Try the following fall fly fishing tips to put more fish in the net before winter sets in.
1.Choose the Correct Size and Type of Flies
Fall fly patterns generally fall into two simple and distinct categories. Nymph and dry fly patterns should be small to match the insects trout feed on at this time of year. Blue-winged olive mayflies and midges represent the most common hatches. Flies mimicking these bugs should range from #18-24. This is more important than the actual fly pattern. Choose flies in olive or grey such as the trusty Parachute Adams, Sparkle RS-2, CDC Loop Wing Emerger or JuJu Baetis.
The second category is big, meaty flies-specifically streamer patterns. Fall fly fishing is synonymous with chucking heavy streamers in search of big, gnarly predatory brown trout. As the browns become more territorial and aggressive before and during the spawning period, bulky and brightly colored streamers often account for the largest fish of the year. Patterns from #1/0 down to #6 are ideal. Try patterns such as the fall favorite the Autumn Splendor, the oversized Home Invader or Sex Dungeon on a sink tip line for the biggest browns in the river.
2.Follow the Weather for the Best Fall Fly Fishing
Every angler can appreciate hitting the river on a crisp, sunny morning in October. These mornings generally give way to warm, Indian Summer days and this means anglers will more than likely do the most the damage nymphing small beadheads and emergers through depeer riffles and runs. Hatches are usually sparse on sunny fall days but things change rapidly when cool, cloudy weather sets in. This type of fall day with a socked in overcast weather system combined with calm conditions are the absolute best days to fish at this time of year. BWO hatches are thick and trout become more active and will rise to a dry fly or eagerly chase a streamer. Just today on the Yampa River upstream from Steamboat Springs, under cloudy, cold conditions mid-sized rainbows were rising everywhere and when we tired of catching them we targeted a few large pike on big, dark streamers.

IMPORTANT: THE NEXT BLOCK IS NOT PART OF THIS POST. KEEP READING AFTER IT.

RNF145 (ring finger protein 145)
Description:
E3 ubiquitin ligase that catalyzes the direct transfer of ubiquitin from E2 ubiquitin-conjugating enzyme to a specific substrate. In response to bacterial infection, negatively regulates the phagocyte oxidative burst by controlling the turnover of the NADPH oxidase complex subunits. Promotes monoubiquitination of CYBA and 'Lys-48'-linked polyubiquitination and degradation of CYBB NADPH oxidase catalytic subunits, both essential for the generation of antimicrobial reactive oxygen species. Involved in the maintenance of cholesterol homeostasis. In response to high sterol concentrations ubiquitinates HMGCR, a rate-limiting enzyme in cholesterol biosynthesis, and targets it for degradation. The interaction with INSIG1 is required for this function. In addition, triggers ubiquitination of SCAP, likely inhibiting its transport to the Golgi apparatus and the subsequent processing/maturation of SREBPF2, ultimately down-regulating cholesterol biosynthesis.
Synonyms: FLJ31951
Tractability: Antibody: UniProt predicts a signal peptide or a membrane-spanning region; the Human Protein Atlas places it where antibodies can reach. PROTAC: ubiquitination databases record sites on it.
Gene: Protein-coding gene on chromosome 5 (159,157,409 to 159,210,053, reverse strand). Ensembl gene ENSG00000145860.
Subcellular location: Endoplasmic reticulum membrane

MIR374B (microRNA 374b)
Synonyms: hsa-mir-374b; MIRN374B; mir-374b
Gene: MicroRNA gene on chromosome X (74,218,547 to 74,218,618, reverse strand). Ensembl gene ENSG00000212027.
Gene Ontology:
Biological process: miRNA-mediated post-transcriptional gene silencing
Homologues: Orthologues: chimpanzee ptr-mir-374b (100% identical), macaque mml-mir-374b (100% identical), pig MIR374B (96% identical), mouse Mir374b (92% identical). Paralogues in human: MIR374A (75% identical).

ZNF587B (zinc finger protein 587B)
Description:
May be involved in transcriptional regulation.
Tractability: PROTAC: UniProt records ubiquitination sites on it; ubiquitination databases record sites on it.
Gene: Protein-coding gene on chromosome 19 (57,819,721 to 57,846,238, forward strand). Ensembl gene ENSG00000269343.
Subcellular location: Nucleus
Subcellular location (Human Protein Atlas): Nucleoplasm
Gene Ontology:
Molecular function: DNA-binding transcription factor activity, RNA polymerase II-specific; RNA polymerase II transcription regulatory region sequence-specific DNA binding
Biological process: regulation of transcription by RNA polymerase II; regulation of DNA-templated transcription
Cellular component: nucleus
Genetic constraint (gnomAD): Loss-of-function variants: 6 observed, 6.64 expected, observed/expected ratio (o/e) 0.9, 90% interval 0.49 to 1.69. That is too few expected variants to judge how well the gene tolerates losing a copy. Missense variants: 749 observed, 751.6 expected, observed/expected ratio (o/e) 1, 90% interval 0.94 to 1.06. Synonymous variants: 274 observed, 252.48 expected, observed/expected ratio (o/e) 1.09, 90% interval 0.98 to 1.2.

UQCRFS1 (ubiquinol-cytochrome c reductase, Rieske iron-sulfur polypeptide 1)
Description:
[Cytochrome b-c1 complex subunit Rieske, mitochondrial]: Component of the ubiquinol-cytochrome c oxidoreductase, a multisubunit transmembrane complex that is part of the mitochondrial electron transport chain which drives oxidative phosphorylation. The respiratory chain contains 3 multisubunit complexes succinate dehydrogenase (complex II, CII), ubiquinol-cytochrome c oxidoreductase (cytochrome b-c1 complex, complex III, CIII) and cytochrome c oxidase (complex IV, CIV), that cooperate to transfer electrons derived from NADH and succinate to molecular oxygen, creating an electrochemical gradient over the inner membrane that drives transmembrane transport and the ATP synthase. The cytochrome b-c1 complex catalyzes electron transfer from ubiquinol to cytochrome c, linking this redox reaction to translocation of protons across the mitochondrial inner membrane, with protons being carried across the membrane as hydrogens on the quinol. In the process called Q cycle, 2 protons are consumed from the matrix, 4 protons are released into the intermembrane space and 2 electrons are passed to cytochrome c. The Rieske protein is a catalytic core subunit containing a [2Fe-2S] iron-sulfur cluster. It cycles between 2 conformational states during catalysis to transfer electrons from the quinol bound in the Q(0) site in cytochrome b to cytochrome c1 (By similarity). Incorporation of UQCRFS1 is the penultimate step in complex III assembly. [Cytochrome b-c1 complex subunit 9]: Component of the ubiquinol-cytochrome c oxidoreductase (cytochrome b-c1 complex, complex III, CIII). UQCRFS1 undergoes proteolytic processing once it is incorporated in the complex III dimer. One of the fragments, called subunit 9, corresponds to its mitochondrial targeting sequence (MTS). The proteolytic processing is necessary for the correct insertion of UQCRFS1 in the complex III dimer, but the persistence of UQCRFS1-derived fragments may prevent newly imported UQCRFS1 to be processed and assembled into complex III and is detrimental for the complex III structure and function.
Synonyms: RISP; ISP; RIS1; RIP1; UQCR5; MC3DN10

3.Target Tributaries and Feeder Creeks
The annual spawning run of brown trout and whitefish begins in earnest in mid-October but before that happens trout seek out feeder steams and feed heavily at the junction of the creek and the main river. Trout will travel miles towards tributaries where they will spawn. Examples include trout moving out of the lower Colorado River into the Roaring Fork or fish transitioning from the Eagle River into Gore Creek. While we never advocate fly fishing for actively spawning fish that are on shallow gravel redds, these tributaries allow anglers to predict where to find larger fish. Fish in deeper water that aren’t on beds are fair game and with a quick, gentle release they will be free to continue their mission to propagate the species. Be aware some small tributaries are closed during the spawn because the trout are simply too vulnerable in these tiny creeks-check the regs-but the fishing can be excellent downstream from closed areas.
Try these simple fall fly fishing tips for more action. Autumn is one of the most enjoyable times of year to be on the river. Anglers can find unpressured trout without another angler in sight. The weather is great and with the knowledge in a few short weeks winter is coming, each brightly colored brown trout is a treasure to be enjoyed thoroughly. Keep in mind that Vail Valley Anglers is running their special fall fly fishing promotion FreaknFish. For the price of a half day trip, anglers can enjoy a full day float. Call the shop or book online.
Brody Henderson, Guide and Web Content Writer